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DCIG’s Top 5 Takeaways from SC23

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Silence represents just one more reason to purchase Nimbus all-flash arrays.

Photo of Thomas Isakovich in the SC23 Exhibit Hall
Thomas Isakovich, Source: Ken Clipperton, DCIG

I (Jerome) had the opportunity to catch up with Nimbus Data’s CEO Thomas Isakovich at this week’s Supercomputing Conference (SC23.) In meeting with him, he showed off the forthcoming release of Nimbus Data’s ExaFlash storage array. The booth also demonstrated how quietly and efficiently an all-flash Nimbus Data storage array operated.

These attributes were in stark contrast to the storage array running next to Nimbus Data’s booth. The noise from the fans on the competitor’s storage array were so loud that, at times, it became for us while talking in Nimbus’ booth. Whether this provider used SSDs or HDDs, I forgot to check. However, it was evident to those of us passing by that it needed to do something about the jet-powered fans (exaggeration for effect!) that it used to keep its drives cool.

Nimbus Data’s 100 TB, $40,000 portable ExaDrives sold out through the end of 2024.

Picture of Nimbus Data ExaDrive 100TB solid state drive
Source: Nimbus Data

In 2020 Nimbus Data announced the availability of its ExaDrive, a 64TB SSD with a SATA interface. While Nimbus has increased the capacity of a single ExaDrive to 100TB, I have heard little more about Nimbus’ success in selling its ExaDrives. In talking further with Nimbus Data’s Isakovich about the ExaDrive, Nimbus Data only mentions them in passing because they are sold out. Like through the end of 2024 sold out. Though ExaDrives sell at a significant premium to other SSDs (40 cents/GB versus the more common 8 cents/GB,) some organizations need highly dense and performing SSDs. He cites use cases such as satellites, submarines, and soldiers in the field.

Arcitecta helps companies minimize paying the data management tax.

Arcitecta MediaFlux network image
Source: Arcitecta

Global file and object management providers have burst onto the scene in the last few years. Enabled by significant technology advances and intellectual investments and driven by explosive data growth, data orchestration software finally makes sense. However, one differentiator between them remains their approach to licensing.

Many license their software using per TB capacity licensing with annual renewals. This becomes problematic for those organizations that add PBs of data per quarter or even per month. This may result in them having to determine which data to manage and which to leave unmanaged. Arcitecta MediaFlux uses per user licensing. This approach mitigates how data growth impacts the bottom line for organizations so more data no longer equals more data management costs.

“A wave coming that we are not ready for.”

Image of ICEOTOPE liquid-cooled 2U server on exhibit at SC23
ICEOTOPE Liquid-cooled 2U server with GPU and CPU. Source: Ken Clipperton, DCIG

David Hall, VP of NVIDIA Solutions at Lambda said that, “A wave coming that we are not ready for” during a panel hosted by VAST at SC23. I (Ken) was intrigued by his comment, so I spoke to him after the event to learn more. He observed that the power designs for many data centers were based on 15kVA/15kW racks. Today, 40kW racks are becoming common on our way to racks requiring more than 100kW.

As I noted in my reflections on SC22, much of this increase is driven by advances in CPUs and GPUs. The next generation of GPUs and CPUs require even more power. These CPUs, and the racks that support them, will require liquid cooling.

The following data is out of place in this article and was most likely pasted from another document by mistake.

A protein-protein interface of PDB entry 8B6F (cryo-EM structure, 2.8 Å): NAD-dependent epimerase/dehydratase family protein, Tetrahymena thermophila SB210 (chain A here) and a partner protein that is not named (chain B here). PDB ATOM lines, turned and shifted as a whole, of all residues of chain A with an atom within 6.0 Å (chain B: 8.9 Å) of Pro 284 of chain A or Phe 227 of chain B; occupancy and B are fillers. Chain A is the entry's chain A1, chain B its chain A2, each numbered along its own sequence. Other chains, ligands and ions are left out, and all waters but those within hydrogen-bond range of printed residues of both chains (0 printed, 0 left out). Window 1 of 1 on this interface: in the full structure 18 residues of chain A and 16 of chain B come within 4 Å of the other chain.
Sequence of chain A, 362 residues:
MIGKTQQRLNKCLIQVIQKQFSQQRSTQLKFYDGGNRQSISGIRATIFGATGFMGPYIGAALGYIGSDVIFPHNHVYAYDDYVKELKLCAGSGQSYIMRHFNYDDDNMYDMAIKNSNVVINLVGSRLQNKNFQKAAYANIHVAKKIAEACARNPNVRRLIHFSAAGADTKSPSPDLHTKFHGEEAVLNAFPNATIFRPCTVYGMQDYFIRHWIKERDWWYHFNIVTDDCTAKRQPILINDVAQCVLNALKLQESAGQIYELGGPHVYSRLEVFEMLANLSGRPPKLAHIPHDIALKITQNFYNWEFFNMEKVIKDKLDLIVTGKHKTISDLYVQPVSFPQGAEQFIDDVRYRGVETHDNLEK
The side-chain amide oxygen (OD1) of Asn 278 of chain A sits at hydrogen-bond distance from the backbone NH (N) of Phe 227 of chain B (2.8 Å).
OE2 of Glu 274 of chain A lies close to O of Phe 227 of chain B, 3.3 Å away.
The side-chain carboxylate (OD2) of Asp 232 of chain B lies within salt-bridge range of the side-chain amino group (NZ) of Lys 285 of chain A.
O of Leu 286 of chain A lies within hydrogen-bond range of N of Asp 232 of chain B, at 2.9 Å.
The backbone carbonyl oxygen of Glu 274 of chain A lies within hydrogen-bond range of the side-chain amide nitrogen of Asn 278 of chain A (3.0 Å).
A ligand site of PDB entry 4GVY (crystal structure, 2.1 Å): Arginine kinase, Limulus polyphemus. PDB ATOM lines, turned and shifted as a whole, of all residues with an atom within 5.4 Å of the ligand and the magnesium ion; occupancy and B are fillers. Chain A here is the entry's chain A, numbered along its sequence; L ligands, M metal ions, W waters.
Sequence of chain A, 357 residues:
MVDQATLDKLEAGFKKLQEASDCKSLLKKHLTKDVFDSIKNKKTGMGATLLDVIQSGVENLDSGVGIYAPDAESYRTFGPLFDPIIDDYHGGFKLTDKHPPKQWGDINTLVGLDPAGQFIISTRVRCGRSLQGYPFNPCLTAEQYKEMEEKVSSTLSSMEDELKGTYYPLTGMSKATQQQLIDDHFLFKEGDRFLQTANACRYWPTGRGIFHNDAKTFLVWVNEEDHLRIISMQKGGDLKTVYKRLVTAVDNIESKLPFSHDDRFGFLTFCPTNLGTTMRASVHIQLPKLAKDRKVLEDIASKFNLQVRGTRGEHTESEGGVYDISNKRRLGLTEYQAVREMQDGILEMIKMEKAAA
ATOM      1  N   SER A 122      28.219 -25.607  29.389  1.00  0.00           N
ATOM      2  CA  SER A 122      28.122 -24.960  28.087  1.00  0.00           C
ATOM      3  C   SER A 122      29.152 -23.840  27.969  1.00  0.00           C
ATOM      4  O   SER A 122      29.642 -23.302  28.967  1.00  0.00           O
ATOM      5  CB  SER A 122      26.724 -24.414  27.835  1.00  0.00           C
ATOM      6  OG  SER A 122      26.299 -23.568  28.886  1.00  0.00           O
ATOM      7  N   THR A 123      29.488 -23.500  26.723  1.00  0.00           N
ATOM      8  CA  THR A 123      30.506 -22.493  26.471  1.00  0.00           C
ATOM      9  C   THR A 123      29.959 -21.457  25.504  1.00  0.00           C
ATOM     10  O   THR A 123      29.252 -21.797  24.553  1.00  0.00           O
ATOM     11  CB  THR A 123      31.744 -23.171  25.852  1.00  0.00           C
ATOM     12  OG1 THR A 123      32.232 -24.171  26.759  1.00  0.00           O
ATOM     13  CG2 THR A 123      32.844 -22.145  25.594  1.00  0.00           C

According to David, this presents a number of challenges, including:

  • Only 0.7% of the world’s data centers are ready for even 70kW water-cooled racks, much less 100+kW racks.
  • In many regions, power companies are quoting 18-24 months to deliver new data center power circuits. The pace of an organization’s increasing demands for power may outstrip availability.

Many organizations are embracing workloads that depend on GPUs to derive more value from their data, drive discovery, and accelerate innovation. Many of those will find that the power available in their data centers will not support the addition of these high-density power requirements.

Innovations in storage on display at SC23 can change the balance of power

Traditional storage systems based on HDDs consume a major portion of the power in the data center.

Picture of Nimbus Data ExaFlash array
ExaFlash 2U AFA, Source: Nimbus Data

However, innovations in storage are driving down its power requirements. For example, the Nimbus Data ExaFlash array pictured here can supply 768TB of raw storage capacity (before data efficiency techniques are applied) while consuming no more than 700W, yielding 1.09PB/kW, or 1.09TB per watt.

Innovations in storage software such as Swiss Vault’s Vault File System also deliver improved TB/W and other sustainability benefits, even for HDD-based storage systems through flexible and efficient erasure coding.

While these storage innovations do not obviate the need to prepare for liquid cooling in the data center, they do enable more work to be accomplished per Watt and tile.

CXL Advances Coming to Market Within Enterprise Infrastructure Planning Timeframes

Significant advances were on display at SC23 from companies participating in the CXL Consortium–such as MemVerge, XConn Technologies, Micron, and many more–that will soon bring the benefits of this rising interconnect standard to the marketplace. My next article will describe these advances in more detail, along with some musings on the implications for IT infrastructure planning.


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